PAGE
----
Wednesday 21 February 2018

Stephen Hunt: We weren't quick enough or cynical enough against Belgium but we can still beat Italy

Belgium's Kevin De Bruyne gets away from Ireland's James McCarthy during the Euro 2016 match in Bordeaux. Photo: Martin Rickett/PA
Belgium's Kevin De Bruyne gets away from Ireland's James McCarthy during the Euro 2016 match in Bordeaux. Photo: Martin Rickett/PA
Stephen Hunt

Stephen Hunt

As bad as the whole day felt yesterday and as crushing as the defeat was, I still think the scale of it comes down to a few individual failings rather than any collective issue - and there is still genuine hope for the Italian game on Wednesday.

Believe it or not, I actually expect us to beat Italy.

That's not to say I am not gutted. I am but, trying to take any emotion out of actually analysing it, there are a few main images that stand out: James McCarthy shouldn't have tried that tackle for Kevin De Bruyne's run to set up Romelu Lukaku's goal, and Ciaran Clark really should have taken one for the team by making the foul.

That's what it comes down to. Once they got the goal, that was it. And that goal came through McCarthy, as did the second. Both were his fault.

He will be disappointed. I actually don't think he's done that badly around that but he's essentially just imploded for about 20 minutes. People think that because he has an expressionless face he doesn't try but that wasn't the case here. He's just blown up here in 20 minutes of a major European Championship match.

Why did he go to ground for the De Bruyne run in the way he did? There was a reason that, at Reading, Steve Coppell wouldn't allow us to slide-tackle in training because he thought it was a lazy and cheap way of defending. You stay on your feet, work your legs. In that sense, it's criminal what he did from a football perspective. I mean, it's not like it was at the end of the game either. He was fresh.

Once that happens, all of these other images came up. It was the red arrows coming at us, all different angles. The defence had no chance - so the chance should have been taken away before then. It's all the more frustrating that it came from our attack, whatever about the penalty. The players have said enough about that.

Despite how Belgium played against Italy, this lift in their display didn't surprise me. They always had the capabilities to come and produce that type of performance, even with the reported unrest. That's also why it's frustrating. We gave them better chances to show it, and through isolated individual moments, from our own play.

Beyond that, in terms of pure performance, I don't actually think it was that bad. Individuals were the difference. Class and bursts on one side. Errors on the other. But, because of that - and I know it might sound crazy - I don't think we played that bad, and often defended well.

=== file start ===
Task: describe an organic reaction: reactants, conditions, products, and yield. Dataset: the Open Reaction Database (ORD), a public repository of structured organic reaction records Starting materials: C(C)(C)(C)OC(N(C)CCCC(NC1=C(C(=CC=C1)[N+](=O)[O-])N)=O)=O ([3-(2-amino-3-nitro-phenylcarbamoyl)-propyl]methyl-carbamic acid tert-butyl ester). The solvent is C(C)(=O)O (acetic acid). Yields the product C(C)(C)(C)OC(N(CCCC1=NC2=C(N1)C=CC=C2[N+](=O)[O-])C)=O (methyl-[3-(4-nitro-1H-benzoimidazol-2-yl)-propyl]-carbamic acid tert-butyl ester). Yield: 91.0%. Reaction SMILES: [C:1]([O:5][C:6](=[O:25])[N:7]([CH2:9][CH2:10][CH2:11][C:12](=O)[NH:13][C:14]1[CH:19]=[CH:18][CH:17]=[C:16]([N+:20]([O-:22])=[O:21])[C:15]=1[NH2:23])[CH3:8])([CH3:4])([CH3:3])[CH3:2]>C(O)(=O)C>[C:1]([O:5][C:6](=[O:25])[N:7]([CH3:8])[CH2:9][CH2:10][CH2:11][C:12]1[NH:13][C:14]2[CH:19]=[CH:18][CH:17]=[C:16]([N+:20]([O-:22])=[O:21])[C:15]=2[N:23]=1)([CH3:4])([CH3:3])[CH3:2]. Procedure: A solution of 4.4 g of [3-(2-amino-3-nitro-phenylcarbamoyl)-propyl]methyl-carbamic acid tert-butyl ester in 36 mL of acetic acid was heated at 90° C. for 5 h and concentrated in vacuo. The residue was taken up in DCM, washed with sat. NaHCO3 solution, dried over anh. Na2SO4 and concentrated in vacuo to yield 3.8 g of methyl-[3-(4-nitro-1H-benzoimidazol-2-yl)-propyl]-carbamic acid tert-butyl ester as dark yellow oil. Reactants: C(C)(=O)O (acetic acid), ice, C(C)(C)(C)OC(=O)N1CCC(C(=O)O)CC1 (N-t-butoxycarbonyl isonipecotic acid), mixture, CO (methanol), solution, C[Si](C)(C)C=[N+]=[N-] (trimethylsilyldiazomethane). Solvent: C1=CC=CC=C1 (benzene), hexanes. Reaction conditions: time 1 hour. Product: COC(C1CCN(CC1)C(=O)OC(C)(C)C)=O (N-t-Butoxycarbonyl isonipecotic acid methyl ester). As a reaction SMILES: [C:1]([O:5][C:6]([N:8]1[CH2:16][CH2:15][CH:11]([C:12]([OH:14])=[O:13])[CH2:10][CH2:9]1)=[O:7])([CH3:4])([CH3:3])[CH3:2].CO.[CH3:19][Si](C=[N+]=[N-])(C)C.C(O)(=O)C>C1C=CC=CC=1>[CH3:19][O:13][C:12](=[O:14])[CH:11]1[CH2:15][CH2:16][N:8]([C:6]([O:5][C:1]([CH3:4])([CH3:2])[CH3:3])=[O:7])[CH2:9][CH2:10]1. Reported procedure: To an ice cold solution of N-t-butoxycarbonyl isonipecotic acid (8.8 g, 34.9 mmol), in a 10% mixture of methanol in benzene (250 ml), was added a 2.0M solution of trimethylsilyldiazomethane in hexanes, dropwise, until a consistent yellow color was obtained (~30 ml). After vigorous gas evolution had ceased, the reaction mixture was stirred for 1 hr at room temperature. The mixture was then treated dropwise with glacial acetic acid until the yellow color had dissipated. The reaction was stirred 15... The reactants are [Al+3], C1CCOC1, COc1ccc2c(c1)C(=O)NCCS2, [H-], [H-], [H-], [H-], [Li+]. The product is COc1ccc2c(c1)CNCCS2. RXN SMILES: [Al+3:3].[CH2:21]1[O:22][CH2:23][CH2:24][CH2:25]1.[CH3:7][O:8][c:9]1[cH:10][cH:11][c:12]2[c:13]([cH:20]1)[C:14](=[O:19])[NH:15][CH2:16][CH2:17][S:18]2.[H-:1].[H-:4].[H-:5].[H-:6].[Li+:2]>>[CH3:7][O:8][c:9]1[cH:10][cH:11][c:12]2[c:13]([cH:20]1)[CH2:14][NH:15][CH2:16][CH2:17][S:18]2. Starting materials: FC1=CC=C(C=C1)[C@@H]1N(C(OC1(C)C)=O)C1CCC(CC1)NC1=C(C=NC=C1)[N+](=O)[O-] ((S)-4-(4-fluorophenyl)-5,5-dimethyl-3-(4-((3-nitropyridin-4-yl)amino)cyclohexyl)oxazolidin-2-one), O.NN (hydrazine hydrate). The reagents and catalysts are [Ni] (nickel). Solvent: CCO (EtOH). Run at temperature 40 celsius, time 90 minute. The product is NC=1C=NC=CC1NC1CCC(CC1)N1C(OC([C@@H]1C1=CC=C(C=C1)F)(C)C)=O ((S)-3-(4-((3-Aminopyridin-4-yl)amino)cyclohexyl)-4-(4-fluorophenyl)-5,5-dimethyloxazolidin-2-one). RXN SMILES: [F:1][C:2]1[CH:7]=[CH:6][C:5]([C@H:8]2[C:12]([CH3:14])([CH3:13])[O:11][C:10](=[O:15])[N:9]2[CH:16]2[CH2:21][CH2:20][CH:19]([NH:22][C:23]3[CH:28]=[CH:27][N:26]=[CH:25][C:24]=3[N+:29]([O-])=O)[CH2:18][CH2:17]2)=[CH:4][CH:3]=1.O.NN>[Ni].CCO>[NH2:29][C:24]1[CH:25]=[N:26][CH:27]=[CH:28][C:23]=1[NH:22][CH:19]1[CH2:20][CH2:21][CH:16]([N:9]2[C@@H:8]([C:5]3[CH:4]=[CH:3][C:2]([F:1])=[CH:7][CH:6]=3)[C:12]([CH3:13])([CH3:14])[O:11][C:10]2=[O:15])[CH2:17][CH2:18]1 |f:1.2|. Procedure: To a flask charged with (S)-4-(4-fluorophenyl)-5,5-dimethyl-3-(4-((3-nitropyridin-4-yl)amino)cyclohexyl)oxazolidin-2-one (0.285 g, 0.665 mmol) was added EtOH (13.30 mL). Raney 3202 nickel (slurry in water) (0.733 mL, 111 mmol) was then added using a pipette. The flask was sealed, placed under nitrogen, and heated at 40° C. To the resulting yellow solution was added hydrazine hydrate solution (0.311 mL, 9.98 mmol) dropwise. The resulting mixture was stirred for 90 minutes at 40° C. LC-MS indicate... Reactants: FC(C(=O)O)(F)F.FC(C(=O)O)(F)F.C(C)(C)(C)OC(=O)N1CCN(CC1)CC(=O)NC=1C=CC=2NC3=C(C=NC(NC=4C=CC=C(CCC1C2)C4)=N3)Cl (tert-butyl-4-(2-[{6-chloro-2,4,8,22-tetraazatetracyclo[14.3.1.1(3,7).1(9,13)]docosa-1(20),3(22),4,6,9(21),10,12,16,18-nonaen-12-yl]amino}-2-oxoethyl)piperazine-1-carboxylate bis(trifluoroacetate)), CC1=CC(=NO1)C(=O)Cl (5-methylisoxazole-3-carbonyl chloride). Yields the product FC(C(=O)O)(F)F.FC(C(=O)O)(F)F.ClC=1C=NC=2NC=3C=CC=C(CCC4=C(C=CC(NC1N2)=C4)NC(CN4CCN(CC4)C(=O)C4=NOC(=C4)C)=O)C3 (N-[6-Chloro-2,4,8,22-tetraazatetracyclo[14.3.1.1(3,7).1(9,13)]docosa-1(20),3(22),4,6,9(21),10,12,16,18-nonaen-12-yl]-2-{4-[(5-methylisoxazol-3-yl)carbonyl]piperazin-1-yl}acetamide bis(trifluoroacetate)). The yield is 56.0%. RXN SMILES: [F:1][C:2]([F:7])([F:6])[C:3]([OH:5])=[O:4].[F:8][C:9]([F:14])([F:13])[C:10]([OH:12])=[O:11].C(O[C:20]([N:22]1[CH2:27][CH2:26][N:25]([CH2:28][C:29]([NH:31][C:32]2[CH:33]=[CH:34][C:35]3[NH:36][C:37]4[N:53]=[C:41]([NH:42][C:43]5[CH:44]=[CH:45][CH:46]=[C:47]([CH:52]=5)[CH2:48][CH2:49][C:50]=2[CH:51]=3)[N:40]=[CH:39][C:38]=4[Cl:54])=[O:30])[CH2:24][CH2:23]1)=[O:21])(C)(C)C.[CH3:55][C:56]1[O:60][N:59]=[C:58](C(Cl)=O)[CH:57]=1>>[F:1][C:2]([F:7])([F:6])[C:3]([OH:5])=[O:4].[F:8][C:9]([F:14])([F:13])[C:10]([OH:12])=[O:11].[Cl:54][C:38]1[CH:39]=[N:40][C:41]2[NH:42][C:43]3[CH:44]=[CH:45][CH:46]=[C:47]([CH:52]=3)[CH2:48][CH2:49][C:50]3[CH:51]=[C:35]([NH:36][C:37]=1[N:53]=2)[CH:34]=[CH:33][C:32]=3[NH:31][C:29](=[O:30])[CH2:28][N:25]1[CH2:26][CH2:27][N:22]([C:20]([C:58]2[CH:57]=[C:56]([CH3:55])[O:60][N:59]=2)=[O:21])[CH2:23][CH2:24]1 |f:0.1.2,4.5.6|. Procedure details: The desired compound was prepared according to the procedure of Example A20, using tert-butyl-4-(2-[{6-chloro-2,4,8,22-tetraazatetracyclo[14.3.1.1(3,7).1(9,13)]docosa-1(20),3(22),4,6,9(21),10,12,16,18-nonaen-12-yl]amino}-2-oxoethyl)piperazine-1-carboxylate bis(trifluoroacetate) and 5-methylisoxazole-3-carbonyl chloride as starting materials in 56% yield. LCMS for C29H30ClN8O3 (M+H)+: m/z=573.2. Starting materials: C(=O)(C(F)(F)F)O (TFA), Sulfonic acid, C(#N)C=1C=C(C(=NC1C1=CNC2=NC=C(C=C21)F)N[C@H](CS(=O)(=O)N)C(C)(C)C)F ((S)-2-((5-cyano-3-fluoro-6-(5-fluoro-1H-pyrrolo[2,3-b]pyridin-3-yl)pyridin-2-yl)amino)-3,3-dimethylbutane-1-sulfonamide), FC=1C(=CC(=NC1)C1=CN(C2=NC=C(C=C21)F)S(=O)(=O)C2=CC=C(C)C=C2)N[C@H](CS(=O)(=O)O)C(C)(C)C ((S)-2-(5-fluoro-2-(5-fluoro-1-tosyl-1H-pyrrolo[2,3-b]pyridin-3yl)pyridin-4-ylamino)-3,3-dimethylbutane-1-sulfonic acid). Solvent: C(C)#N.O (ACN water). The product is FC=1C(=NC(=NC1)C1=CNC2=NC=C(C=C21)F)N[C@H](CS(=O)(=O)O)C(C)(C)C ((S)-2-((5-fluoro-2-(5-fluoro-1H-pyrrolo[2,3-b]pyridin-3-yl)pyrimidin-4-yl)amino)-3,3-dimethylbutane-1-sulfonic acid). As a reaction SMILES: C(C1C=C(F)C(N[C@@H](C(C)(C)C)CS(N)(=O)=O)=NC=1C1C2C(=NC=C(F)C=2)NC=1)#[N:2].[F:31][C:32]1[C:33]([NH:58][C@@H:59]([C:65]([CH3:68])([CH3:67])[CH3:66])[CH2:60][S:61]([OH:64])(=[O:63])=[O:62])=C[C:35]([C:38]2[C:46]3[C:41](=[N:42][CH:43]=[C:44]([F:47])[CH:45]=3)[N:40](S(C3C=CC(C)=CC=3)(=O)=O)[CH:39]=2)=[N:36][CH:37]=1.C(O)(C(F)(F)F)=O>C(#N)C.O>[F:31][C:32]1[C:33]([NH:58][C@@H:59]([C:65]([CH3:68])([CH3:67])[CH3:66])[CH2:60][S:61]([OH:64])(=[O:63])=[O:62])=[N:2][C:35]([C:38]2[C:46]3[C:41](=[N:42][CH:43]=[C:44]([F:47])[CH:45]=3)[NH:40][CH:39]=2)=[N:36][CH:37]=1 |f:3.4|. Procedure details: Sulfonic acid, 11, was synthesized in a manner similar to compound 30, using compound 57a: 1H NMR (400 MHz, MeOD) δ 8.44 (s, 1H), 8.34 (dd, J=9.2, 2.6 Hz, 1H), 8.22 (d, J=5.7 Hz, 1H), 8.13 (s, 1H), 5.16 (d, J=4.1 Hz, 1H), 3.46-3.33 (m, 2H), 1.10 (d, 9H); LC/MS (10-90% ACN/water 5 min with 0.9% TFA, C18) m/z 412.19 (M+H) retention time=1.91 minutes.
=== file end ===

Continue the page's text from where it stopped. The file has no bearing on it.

We had passages of play where we were patient with the ball, and looked competent. Stephen Ward came in and did OK, he didn't really do anything wrong defensively.

I would almost be more critical of our attacking approach. There was no real invention in terms of shape. It was a traditional 4-4-1-1, a fairly basic formation. I thought playing Wes Hoolahan further up the pitch hindered us. He'd have been better in the diamond, and freer. That approach the last day gave more players the licence to move around. I can understand why he changed it, as he went with a bit of protection for the full-backs, but the net effect was that Shane Long was completely isolated.

This is the thing. If you wanted to frame it around the strikers, Lukaku got the service but Shane didn't. It wasn't his day.

Every single ball up to him was a two-on-one situation. As a fan, you're shouting at him to get there but, as a football observer you're thinking, 'Yeah, the best of luck with that, Shane'. There was so little he could with it. You don't want Shane needlessly running down the channel all the time like that. That was the Shane Long of Reading. He's come on now, and is a much better player, but needs help. He knew what was coming but couldn't do much about it.

The Robbie Keane substitution was ludicrous. He couldn't play up front on his own in his prime, let alone now that he's 35 and doesn't look any way fit. It must mean that Daryl Murphy is either out of form or training like a granddad because it's amazing then that he didn't come on. It's all the more bizarre because Martin O'Neill has persisted with him in the past despite his lack of goals but didn't here.

He never had goals, but could have offered something else. Most of all, though, we just lack pace. It's just not in the team. It was one of the greatest contrasts in this match. It really stood out with them from the off, with the way Eden Hazard just burst away almost immediately. For all his positive play, James McClean tried to do similar when he came on but just didn't have the speed.

That's a big question as regards how Ireland produce players. In saying it, I was at the Kennedy Cup and there were some there, so hopefully it comes through.

I do expect Murphy to come in on Wednesday, though, and I think there could be a few changes. I think Clark will be out, and maybe Richard Keogh or even Shane Duffy could come in, to offer some kind of presence. They probably need that fresh face.

Oddly, though, I'm not that worried, Maybe it's because the circumstances remind me of Paris 2009, when we had lost the first leg to France 1-0 and all seemed lost, but we then knew what we had to do. It means there's no fear.

And I'd go further. From that, I expect us to beat Italy. I think that the five to 10 per cent drop-off in their performance, combined with the five to 10 per cent lift in ours, could be the difference.

I think we'll create chances. This isn't over yet.

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